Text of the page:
Social media: from liberative force to (existential) danger for democracy?

This joint OII and TUM webinar will feature talks from Dr Aliaksandr Herasimenka and Mahsa Alimardani of the OII and Dr Jens Foederer and Dr Michaela Lindenmayr of TUM. This event is supported by the Dieter Schwarz Foundation.
Dr Aliaksandr Herasimenka presents “Exploring the Dark Side of Technology: How Non-Democratic Actors Utilize AI and Social Media to Manipulate Global Politics”. We explore how governments that do not operate democratically, such as Russia and China, use modern technology to control their citizens and pursue their global goals. We will take a closer look at how these governments utilize artificial intelligence and social media in their information campaigns, both at home and on the world stage. We will also examine real-life instances of this technology being used in events like the war in Ukraine, the Covid pandemic, and election campaigns.
Mahsa Alimardani presents “Digital Repression, and how the Islamic Republic of Iran”. The talk will delve into the tactics of digital repression in Iran and how it illustrates what authoritarian internet frameworks mean and what technology needs to empower democracy and civil society.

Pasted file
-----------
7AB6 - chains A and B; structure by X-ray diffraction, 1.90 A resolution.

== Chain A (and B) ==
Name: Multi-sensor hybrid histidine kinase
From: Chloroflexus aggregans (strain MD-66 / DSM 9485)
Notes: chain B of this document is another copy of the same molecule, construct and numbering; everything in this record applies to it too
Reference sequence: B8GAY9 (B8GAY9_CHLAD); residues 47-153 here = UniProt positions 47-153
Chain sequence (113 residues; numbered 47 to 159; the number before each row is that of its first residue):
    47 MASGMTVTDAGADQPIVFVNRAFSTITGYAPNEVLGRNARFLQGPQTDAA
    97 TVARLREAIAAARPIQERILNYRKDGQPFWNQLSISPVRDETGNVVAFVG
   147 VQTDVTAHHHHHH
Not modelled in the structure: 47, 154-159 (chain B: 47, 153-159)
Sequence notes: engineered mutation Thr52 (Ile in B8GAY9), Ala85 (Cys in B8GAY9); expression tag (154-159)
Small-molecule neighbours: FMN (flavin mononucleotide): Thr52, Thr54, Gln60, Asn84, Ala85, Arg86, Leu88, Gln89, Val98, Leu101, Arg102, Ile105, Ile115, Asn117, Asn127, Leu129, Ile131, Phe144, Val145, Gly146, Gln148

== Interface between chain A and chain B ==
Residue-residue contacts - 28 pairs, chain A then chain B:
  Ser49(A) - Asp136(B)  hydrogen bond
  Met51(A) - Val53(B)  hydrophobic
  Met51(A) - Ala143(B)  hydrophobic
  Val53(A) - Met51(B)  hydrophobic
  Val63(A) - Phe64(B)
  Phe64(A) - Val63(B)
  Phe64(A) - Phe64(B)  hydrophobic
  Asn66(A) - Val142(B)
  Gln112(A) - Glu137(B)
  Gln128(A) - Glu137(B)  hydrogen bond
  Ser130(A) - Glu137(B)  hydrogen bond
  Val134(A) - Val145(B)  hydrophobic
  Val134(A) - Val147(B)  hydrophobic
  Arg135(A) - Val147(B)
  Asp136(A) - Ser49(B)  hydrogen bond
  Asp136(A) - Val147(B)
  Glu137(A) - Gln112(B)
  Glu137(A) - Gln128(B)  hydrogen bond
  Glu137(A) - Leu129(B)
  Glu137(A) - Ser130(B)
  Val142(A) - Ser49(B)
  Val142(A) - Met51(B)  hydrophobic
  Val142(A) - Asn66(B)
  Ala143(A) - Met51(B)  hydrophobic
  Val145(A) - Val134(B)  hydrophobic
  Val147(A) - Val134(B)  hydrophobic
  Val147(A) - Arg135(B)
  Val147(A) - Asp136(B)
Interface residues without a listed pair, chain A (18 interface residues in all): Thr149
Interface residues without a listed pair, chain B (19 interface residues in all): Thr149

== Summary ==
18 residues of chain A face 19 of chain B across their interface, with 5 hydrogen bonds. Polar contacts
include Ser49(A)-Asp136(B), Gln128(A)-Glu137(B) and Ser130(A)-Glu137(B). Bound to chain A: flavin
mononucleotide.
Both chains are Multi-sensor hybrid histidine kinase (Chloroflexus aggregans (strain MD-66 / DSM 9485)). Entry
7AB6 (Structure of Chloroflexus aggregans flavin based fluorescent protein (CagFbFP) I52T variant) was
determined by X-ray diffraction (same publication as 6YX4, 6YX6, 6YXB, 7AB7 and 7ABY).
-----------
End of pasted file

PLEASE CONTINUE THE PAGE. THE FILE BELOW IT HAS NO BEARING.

Dr Jens Foederer and Michaela Lindenmayr present “Purchased Popularity: Firms’ Motivations and Financial Risks of Fake Follower Use”. For firms, it is crucial to garner attention on social media platforms. Important yet little understood questions in that regard are to what degree firms rely on fake followers, and how investors react when this fraudulent practice becomes apparent. Twitter, over two days in 2018, purged tens of millions of suspicious accounts from the platform. This so-called Great Purge was unexpected and implemented quickly, which allows us to exploit it as a shock. We compile a unique daily panel of follower counts and stock prices of U.S. firms and make the following findings. First, we estimate that firms experience an average decline in followers by 1.2%. This effect is larger the greater the industry competition faced by firms and the smaller the firms. Second, we find that investors react negatively to the information that a firm engaged in follower fraud. If 1% of a firm’s followers are exposed to be fake, cumulative abnormal returns of a firm’s stock price decline by about -0.078%. This suggests that fake followers serve as a signal for influence. Our findings provide reliable estimates of fake follower fraud by firms, motivations to engage in it, and help understand the consequences of fake follower fraud.